Last weekend was the start of New York Design Week. What better place to lead off the festivities than in Brooklyn, home of the fashionably quirky and the tragically hip, where the BKLYN DESIGNS Fair at St. Ann’s Warehouse in Dumbo showcased some of the best of Brooklyn furniture and home décor products. Designers and furniture makers from North Brooklyn were well represented here. Among the forty plus design studios and manufacturers, half were from the Williamsburg, Greenpoint and Bushwick nabes.
Brooklyn designers’ ongoing love affair with reclaimed and sustainable woods continues. They’re making furniture with clean modern lines that pays homage to classic mid-century style while building with care and craftsmanship akin to the time-honored tradition of the Shakers. They’re also selecting eco-friendly materials that reflect the concerns of today’s consumers.
All manner of wood is displayed in its full glory here—oak, walnut, sycamore, zebrawood, tiger maple; there are salvaged woods from old barns and brand new wood from managed plantations; wood that is raw, molded, composite, laminated, veneered, pickled and stir fried…
This is a juried show, and most of the products are tasteful and thoroughly modern—furniture that would fit perfectly in a sleek condo or a raw loft, yet wouldn’t be out of place in a turn-of-the century brownstone, thanks to the warmth and vitality of wood. Furniture by Williamsburg and Greenpoint designers like Andre Joyau who
use reclaimed wood to build tables and chairs that look natural and organic, while Eric Manigian explores the beauty of wood grains as a major design element for his sideboards and tables. Designer Palo Samko’s dark wood dining room set is minimalist, yet holds a timeless grace.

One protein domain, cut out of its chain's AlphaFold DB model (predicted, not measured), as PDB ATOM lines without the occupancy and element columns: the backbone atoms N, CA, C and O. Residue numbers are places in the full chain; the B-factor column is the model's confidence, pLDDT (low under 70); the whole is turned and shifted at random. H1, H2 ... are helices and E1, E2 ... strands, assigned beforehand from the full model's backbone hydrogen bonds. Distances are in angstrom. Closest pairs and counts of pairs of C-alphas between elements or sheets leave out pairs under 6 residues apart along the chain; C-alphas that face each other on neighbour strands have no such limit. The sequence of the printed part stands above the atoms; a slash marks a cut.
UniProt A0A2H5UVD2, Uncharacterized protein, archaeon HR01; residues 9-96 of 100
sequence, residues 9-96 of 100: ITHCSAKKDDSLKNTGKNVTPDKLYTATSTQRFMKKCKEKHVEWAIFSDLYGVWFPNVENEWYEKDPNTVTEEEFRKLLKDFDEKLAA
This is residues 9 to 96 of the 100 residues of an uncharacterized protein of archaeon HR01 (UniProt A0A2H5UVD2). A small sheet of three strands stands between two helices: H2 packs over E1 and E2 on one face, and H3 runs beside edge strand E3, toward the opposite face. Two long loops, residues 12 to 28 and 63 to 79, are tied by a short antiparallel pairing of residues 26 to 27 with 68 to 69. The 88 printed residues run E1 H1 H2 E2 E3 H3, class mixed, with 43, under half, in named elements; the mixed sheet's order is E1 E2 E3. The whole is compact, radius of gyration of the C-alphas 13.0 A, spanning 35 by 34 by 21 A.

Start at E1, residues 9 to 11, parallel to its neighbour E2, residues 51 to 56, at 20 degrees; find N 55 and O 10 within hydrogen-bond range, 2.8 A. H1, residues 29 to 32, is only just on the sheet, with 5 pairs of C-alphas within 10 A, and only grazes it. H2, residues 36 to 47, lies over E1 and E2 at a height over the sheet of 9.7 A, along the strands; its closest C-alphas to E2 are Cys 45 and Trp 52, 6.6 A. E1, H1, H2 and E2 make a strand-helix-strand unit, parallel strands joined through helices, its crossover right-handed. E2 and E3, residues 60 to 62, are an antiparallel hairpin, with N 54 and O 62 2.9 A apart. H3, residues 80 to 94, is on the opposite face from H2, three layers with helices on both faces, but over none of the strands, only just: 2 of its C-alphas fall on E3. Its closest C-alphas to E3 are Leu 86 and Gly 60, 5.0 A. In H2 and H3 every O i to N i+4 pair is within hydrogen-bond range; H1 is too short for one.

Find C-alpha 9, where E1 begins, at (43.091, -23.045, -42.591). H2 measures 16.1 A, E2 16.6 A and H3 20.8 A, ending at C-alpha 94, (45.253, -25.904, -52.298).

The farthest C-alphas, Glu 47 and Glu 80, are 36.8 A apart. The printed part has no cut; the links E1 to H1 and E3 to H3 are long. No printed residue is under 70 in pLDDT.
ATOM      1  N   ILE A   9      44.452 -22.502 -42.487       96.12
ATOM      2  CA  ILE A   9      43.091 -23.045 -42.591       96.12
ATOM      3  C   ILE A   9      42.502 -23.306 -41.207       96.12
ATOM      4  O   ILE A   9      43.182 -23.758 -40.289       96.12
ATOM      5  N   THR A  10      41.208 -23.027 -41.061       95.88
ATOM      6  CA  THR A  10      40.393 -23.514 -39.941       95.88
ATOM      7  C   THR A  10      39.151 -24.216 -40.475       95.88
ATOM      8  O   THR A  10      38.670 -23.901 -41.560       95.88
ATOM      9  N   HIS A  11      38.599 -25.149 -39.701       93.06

Here and there are flashes of Steampunk touches that channel the youthful North Brooklyn art vibe, like tiny watch parts inlaid on stately wooden tabletops (Palo Samko), while other designers employ heavy industrial metal parts as bases for glass or wooden desks and dining room tables.
Some of the most innovative products came from students and faculties from the Pratt Institute, like the bold red Clutch wall shelf by Amyel Oliveros that looks like a sensuous soft sculpture (who would want to clutter it up with stuff?), or the Fugle Swing by Christina Fesmire, where the wooden seat is smoothly molded to look like an open book.
Other standouts are graphically styled tree tables (for children) by April Hannah, architectural metal planters by C. Constantine for Ram Metals and Tinker toy-like furniture “Slug It!” by EcoSystems Furniture whose beds and shelves can be assembled quickly without tools, perfect for today’s urban nomads.
From the home décor sector we see carpets, wallpapers, pillows, lounge pads and wall hangings. A little tired of cheerful flowers and elegant stripes on the wall? How about menacing knives, bright yellow bananas and New York City fire hydrants from Flavor Paper? Will these float your boat? I can see some 30 years from now, your grown up daughter saying to her interior designer, “What were those old people thinking! Maybe it was the toxic fumes from Newtown Creek.”
If you’re the moody, cerebral type, wallpapers from Eskayel may be just the thing. They are totally different from anything I’ve ever seen, not pretty really, just quirky and somewhat intriguing, like looking at repeated patterns from a Petri dish. I like it! The recycled, rolled felt lounger mats from Lamacek, adesign studio in Williamsburg, are boldly colored and comfortable. Then there are the live ant farm paintings by Hugh Hayden Design & Katie Vitale, I have no desire to take one home (I like my bugs free range), but they’re cute. And if you find that you can’t get enough of Brooklyn by just walking around Dumbo, then take it home with you by collecting products inspired by Brooklyn Subway signs and traffic lights from 718 Made in Brooklyn.
Next year, I would like to see more stuff, even stuff that’s cruel, loud and crazy. Nothing breathes life into a classy show like really good eyeball grabbing design, and I don’t mean ant farms in elaborate frames either. Good taste is lovely, but a little more variety and contrast can be great fun on a balmy Saturday afternoon.